Walker Family

On 19 December, 1959, the Walker family were preparing to spend Christmas together. At around 3:30PM, 24-year-old Christine Walker came home to the family farm after running errands. When she entered her family home, she was raped and shot dead.

Later on at around 4:35PM, her husband, 25-year-old, Cliff, arrived home with the couples two young children – 3-year-old Jimmie, and 2-year-old Debbie. The killer was still in the house and shot dead Cliff and Jimmie. The gun was then turned on Debbie. She was shot with the last bullet which failed to kill her. The killer then drowned the little girl in the bathtub.

The Gruesome Discovery

On the morning of December 20, 1959, Daniel McLeod woke up and prepared for another ordinary day. McLeod, a ranch hand for the Palmer Ranch, would get ready for the day and then head over to Cliff Walker’s house. McLeod and Walker had planned to go hog hunting that morning. As McLeod and his truck pulled up to the Walkers’ modest residence, he noticed that it was unusually dark and silent inside.

Cliff, a 25-year-old ranch worker, and his family—Christine, whom he married when they were both 16 and Christine’s toddlers, Jimmie and Debbie—lived in a house on Palmer Ranch. They were all early risers and their home was always bustling with activity because of it. Assuming that Cliff had inadvertently slept in, McLeod rapped loudly on the door. After waiting anxiously for a response, he breached the home’s security by slicing through the screen door.

What he discovered shocked him.
Christine was found laying in a pool of blood near the entryway to the living room. A bullet had pierced her skull after she had been raped. Cliff and Jimmie, who had both been shot in the head, were huddled together in a far corner of the room. Debbie had vanished into thin air. Quickly dialing 911, McLeod left the modest house for a search by law enforcement.
Debbie, who was not yet two years old, was found dead in the family’s bathtub after being shot.


walker family
Actors Robert Blake and Scott Wilson during the filming of In Cold Blood, where they played Perry Smith and Richard Hickock respectively. Reprinted from Prisons of Cañon City by Victoria R. Newman (pg. 84, Arcadia Publishing, 2008).

Immediately, detectives started looking for leads as to who would have wished to hurt the Walkers. Upon a thorough search of the residence, it was discovered that Cliff’s pocketknife, Christine’s high school majorette uniform, and, most intriguingly, the couple’s marriage licence were vanished.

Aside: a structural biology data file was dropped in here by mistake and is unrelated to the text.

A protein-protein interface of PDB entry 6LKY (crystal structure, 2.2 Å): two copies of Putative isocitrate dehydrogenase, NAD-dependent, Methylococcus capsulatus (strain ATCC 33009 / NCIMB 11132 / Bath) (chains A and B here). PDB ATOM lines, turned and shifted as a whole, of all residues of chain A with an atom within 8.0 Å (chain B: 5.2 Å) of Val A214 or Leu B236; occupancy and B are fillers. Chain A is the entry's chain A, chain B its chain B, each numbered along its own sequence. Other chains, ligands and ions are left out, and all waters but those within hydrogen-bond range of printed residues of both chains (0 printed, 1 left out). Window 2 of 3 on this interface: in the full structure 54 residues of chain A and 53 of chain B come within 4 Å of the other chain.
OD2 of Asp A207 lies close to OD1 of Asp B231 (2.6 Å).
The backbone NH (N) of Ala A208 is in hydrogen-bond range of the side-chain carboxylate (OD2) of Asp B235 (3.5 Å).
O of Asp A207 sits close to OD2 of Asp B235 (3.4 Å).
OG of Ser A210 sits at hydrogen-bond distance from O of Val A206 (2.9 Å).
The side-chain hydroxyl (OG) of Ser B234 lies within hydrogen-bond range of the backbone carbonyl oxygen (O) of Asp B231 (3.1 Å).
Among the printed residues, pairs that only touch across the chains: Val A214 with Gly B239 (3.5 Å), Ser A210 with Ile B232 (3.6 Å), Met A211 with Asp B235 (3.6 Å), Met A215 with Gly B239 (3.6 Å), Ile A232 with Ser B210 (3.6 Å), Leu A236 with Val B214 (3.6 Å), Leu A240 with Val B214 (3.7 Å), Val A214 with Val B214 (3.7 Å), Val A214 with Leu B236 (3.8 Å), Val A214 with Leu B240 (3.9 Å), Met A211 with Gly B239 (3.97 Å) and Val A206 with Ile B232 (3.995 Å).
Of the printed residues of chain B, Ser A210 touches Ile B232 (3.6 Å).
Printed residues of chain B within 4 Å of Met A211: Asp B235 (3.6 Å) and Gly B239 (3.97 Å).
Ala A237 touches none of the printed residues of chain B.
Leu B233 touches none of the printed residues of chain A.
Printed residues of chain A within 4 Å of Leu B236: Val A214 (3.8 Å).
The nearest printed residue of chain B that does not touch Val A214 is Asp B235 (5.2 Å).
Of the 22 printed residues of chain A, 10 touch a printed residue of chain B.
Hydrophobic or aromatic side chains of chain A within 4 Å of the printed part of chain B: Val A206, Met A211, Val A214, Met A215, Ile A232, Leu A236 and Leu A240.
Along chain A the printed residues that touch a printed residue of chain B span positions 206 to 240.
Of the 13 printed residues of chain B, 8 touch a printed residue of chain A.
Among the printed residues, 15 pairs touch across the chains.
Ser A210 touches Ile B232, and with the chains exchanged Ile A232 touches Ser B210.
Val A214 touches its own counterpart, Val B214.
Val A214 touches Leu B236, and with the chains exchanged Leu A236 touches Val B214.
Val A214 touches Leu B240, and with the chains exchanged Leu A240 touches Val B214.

Due to the sequence of events, investigators concluded that whomever murdered the Walkers must have known the pair, and was maybe in love with Christine because she was the first to die. Elbert Walker, Cliff’s cousin with a violent past, and Daniel McLeod, the man who discovered the dead, were both questioned. Not a single person was apprehended as a result of these interviews, and the case eventually died.

There have been a number of hypotheses put forward since the initial murder investigation regarding what may have occurred to the Walkers. Emmett Monroe Spencer’s confession, who was later found to be a serial killer, provided some support for this notion. Nonetheless, the Sarasota County Sheriff’s office, who had already labelled Spencer a “pathological liar,” wasted no time in discrediting his confession.

However, In Cold Blood by Truman Capote contains the most widely accepted explanation for what happened to the Walkers.

Holcomb, Kansas, 1959. At dawn on a day in the middle of November, newly released criminals Richard Hickock and Perry Smith broke into farmer Herb Clutter’s house. They had learned in prison that Clutter had a safe containing a substantial quantity of money, and they intended to use this cash to help finance their move to Mexico and start a new life there. Hickock and Smith explored the Clutters’ home but came up empty-handed. There was no money. In retribution, Hickock and Smith murdered the entire family, include Herb, his wife, and two of their children.

There were significant similarities between the Clutter and Walker killings. Both were quadruple homicides of whole families, who were all shot in the head. After the murder, burglars broke into both houses and took various goods. Hickock and Smith were in Florida a month after the Clutters’ murders, putting them in close proximity to the Walkers when they were killed.

Capote originally disregarded the possibility that Hickock and Smith were guilty for the murders, based on their alibis. Both Hickock and Smith were exonerated from suspicion in the Walker murders after passing polygraph examinations. Hickock and Smith’s remains were unearthed in 2012 so that DNA evidence could be compared to that found at the crime site, and authorities continue to believe they are the most likely suspects in the case today. Unfortunately, the findings of these tests were inconclusive.

Although it is probable that Hickock and Smith had something to do with the Walkers death, their motive for murdering the Walkers remains unknown. Unfortunately, these murders will most likely remain unsolved.

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